In the wake of a tragic accident on Mt Ruapehu, Hazel Phillips ponders subjective and objective risk
I’m writing this five days after a climber slipped and fell into Crater Lake on Mt Ruapehu. Magesh Jagadeesan, a 32-year-old climber who was well-equipped, experienced, and much-loved by many people, sadly lost his life.
On September 22, I was in a group that reached the col between Paretetaitonga and Dome to find a helicopter carrying out rescue efforts. As we watched, thinking it was a live person being pulled out, a man slipped off Dome, lost his ice axe and slid right past me. I wasn’t quick enough to grab him, but another of my group charged over in case he didn’t stop in time. He had already lost his pack, and he was lucky to come to a halt on a flat part of the col. I later learned a ski tourer without an ice axe had also slipped off Dome that day.
Conditions were icy underfoot, similar to the previous weekend when we had skinned around the base of Dome to reach the Summit Plateau and drop off the
Mangatoetoenui Glacier. Approaching Crater Lake, I could feel my skis starting to slide perilously. Conscious of the lake, I stopped to put on ski crampons for extra security. I almost didn’t.
Let that sink in: I almost didn’t.
My more confident touring buddies carried on and I didn’t want to be left behind, but ultimately I knew I’d slip badly if I didn’t put the crampons on. One of the guys popped a ski and another charged after it; thankfully it came to a stop and so did both of them.
There are eerie parallels here to Jagadeesan’s situation. In comments made online by his friends, it seems gear began to slide and in what his friends called a gesture of kindness, Jagadeesan went after it. He slid, and fell towards Crater Lake.
Last year, Richard Ebbett also died after falling into Crater Lake. It seems implausible that two similar deaths could happen in such a short space of time, both so unlucky. Newspaper archives reveal at least two previous accidents.
In 1933, 19-year-old climber John Wall ascended Paretetaitonga and stopped at the lake. His companions, looking in another direction, didn’t hear him fall or cry out and assumed he had fainted before falling. Looking into the lake, they saw him ‘lying on broken ice about four feet from the hot lake’. He died from the fall.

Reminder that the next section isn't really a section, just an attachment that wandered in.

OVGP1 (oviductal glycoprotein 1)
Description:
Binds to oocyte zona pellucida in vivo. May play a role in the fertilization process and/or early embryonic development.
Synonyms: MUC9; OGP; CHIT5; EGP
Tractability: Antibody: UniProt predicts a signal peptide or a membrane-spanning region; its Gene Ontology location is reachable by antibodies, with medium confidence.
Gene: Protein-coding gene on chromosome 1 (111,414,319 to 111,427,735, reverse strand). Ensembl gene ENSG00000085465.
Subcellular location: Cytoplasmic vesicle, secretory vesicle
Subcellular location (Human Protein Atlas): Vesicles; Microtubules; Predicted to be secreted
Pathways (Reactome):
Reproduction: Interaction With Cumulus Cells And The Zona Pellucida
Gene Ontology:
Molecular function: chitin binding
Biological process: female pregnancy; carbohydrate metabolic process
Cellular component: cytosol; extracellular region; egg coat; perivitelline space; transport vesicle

In 1936, solicitor James Alexander Gordon fell in much the same spot as Wall. After having lunch on the edge of the lake, he and his companions began climbing Paretetaitonga. Cutting steps in the ice, one turned to him and said, “this is too dangerous”. Gordon, sitting down at the time, ‘started to slip, gained speed, and went right over the edge of the crater’. His friends looked over and could see him in the water a few yards from the edge. He managed to pull himself onto a small rock, and clung to it for nearly three hours while others went for help. Exhausted and hypothermic, he eventually let go. Reports said, ‘the locality is very dangerous, and the frozen surface is as smooth as glass’.
I’ve come to terms with the idea that, given the amount of time I spend in the wilderness, chances are I’ll die there
Jagadeesan’s accident, and being in such close proximity to the the rescue attempt, got me thinking about objective danger versus subjective danger. I’m the first to admit I’ve had multiple episodes on Mt Ruapehu where I’ve felt lucky to walk away. One in particular involved a frantic self-arrest on the crater face beneath Tahurangi. I realised then that my skills didn’t match my objectives, and more upskilling was in order.
That’s an example of subjective danger – where your skills are a mismatch to the route or objective. You could be the best climber in the country, attempting something that’s too far beyond you, and the potential for subjective danger widens. In educational theory, what you need to learn is what you currently know ‘plus one’. (What constitutes plus one varies for the individual, but it’s generally scaffolded learning, or gradual increments of challenge.) Some people like to go for ‘plus one’ or ‘plus two’. Others enjoy throwing themselves in the deep end and going for ‘plus five’ or ‘plus 20’. Issues can also arise with subjective danger when your adventure buddies aren’t well matched to you, either in experience or in risk tolerance. There’s danger to be had in others misjudging your skill level or pushing you to do something that widens the subjective danger too far for you personally.
Then there’s objective danger – danger that will bite you no matter how good you are. A 200km/h wind will blow anyone off a mountain. A slab avalanche will kill any skier who gets in its way, no matter how much avalanche awareness training they’ve done. A swollen river will consume any tramper who doesn’t respect its power.
In the five days since Jagadeesan’s accident, I’ve thought a lot about my climbing and ski touring objectives on Mt Ruapehu, and whether or not my skills match what I want to do. In a few instances, they very much don’t. But in other areas, it’s a simple case of ‘plus one’ or ‘plus two’ – just a stretch to achieve something a tiny bit out of my reach. I’m okay with that, but I’m not okay to push the limits of my skill anymore. I’ve also thought a lot about what it means to take a risk if that means you’re living your life as fully as you can, and I’ve come to terms with the idea that, given the amount of time I spend in the wilderness, chances are I’ll die there.
Jagadeesan’s climbing buddies made a public statement about the accident, pointing out, ‘we were not climbing a hard route, pushing limits or facing terrible weather. Something similar can happen to anyone at anytime, anywhere. Accidents occur when you least expect them – never get complacent.’
Wise words. I take this away with me: Climb hard, be kind and humble, and live fully.